Jill is still amazing; take a look at what she recently wrote to someone…

Every week, Jill responds to caregivers reaching out for help.  I like this one:

I can relate to your post. My husband survived a massive stroke at 51 (carotid artery dissections). He lost the use of the right side of his body, his ability to think clearly, speak, and his memory. The man I brought home from the hospital was completely different from the man I married. He was essentially a child again. He threw tantrums, he lied, he cursed, he said things he would never have said in his right mind. It was terrifying for me and for our kids. He was unpredictable, impulsive, and very unclear about what was normal and what was not.

Here’s the good news: things got better. We are now 10 years post-stroke and although he will always be disabled, he is much more the person he was before the stroke. He walks, mostly talks, remembers well, and mostly behaves like the man he was. I give him 80% back to his original personality.

Here’s the more difficult news: It took about 2 years to stop acting like a child. Over about 5 years, the crazy mood swings gradually lessened and slowly he became an adult again. Even now, he struggles with making sense of the world around him.

Early on, I heard stories of marriages destroyed by stroke–the relationship became caregiver/survivor, no longer husband/wife. I refused to let that happen. I had to consciously treat him as my husband and partner in life but take care of him like a caregiver. There were many times when I had to discipline him like a child but always with respect for my husband. I had to include him in decisions and let him take on responsibilities when he thought he was ready, even if I didn’t believe it. I couldn’t hover over him checking everything he did and minimize his effort or make him feel useless. Even 10 years later, I have to think very carefully before I intervene in his efforts and sometimes just have to wait for him to ask for help. I walk a fine line between wife, caregiver, and partner.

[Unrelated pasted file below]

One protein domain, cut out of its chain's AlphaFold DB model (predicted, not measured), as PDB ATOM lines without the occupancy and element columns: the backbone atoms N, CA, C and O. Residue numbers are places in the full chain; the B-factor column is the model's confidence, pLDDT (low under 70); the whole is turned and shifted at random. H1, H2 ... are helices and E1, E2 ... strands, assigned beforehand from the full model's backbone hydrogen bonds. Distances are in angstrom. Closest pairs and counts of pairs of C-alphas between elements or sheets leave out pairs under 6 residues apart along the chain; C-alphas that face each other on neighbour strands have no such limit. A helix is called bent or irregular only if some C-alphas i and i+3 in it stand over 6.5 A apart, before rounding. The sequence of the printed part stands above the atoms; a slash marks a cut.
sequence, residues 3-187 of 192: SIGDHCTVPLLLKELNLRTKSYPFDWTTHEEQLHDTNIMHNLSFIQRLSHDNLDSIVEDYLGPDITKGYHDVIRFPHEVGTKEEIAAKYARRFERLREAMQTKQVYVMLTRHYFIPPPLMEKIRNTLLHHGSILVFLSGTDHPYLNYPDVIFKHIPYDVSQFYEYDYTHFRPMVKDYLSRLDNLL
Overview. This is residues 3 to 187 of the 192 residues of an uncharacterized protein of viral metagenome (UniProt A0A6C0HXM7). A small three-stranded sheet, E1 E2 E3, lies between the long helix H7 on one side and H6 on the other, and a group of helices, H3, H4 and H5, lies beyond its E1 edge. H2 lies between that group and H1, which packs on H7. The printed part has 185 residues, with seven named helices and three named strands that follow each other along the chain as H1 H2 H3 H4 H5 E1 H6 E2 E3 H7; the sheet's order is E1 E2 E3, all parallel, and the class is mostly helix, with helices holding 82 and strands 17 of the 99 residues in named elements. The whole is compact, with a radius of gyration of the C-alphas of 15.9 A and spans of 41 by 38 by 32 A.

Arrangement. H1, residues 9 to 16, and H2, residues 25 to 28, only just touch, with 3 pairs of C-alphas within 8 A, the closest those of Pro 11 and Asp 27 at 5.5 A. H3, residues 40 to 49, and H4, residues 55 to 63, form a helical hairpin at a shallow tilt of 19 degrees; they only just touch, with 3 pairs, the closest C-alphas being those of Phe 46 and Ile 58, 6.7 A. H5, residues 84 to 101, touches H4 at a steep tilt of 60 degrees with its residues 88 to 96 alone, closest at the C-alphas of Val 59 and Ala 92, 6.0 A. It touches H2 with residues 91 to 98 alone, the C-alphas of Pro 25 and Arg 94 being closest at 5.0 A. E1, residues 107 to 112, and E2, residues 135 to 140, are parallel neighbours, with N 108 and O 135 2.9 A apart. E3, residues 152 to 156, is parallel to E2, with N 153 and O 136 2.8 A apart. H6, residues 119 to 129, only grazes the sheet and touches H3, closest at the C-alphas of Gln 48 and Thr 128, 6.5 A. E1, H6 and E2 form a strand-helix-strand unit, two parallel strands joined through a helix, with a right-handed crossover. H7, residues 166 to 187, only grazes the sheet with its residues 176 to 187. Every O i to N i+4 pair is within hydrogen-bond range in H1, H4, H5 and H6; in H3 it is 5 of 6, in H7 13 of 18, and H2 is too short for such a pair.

I wrote a book about the experience. You might find it helpful. Painful Blessing by Jill Viggiano (on Amazon). Take heart. Our life was changed forever but with work, patience, and love, our life is good–different but good. Your husband has a terrible brain injury. He isn’t being awful on purpose. Work toward recovery but remember that recovery happens in teeny tiny steps. Good luck and God bless.

Jill wrote this note.  I consider myself blessed by having such a wonderful person in my life.  If I had to care for her, I don’t think I would still be there for my bride!  That is terrible to say…but I don’t honestly think I would have been there for my bride of 28 years. Each day, I am more amazed that Jill stood by me…. even in those early days!


2 thoughts on “Jill is still amazing; take a look at what she recently wrote to someone…

  1. Hello again! Renée & I flew back to Portland late last night. Our Uber driver, Roger, was a friendly older gentleman. We learned that he worked in the car business for 50 years, retired 8 years ago, and then suffered a stroke 3.5 years ago. Somehow the two of you met and you deeply encouraged Roger. He worked hard on his recovery and became an Uber driver 3 years ago. He loves his part-time job and already has served nearly 4,000 customers. Of course, Roger is telling us all this with no idea that we know you well. He was pretty excited when we told him. I just wanted to share this testimonial with you. You’ve changed so many people’s lives. Keep it up!

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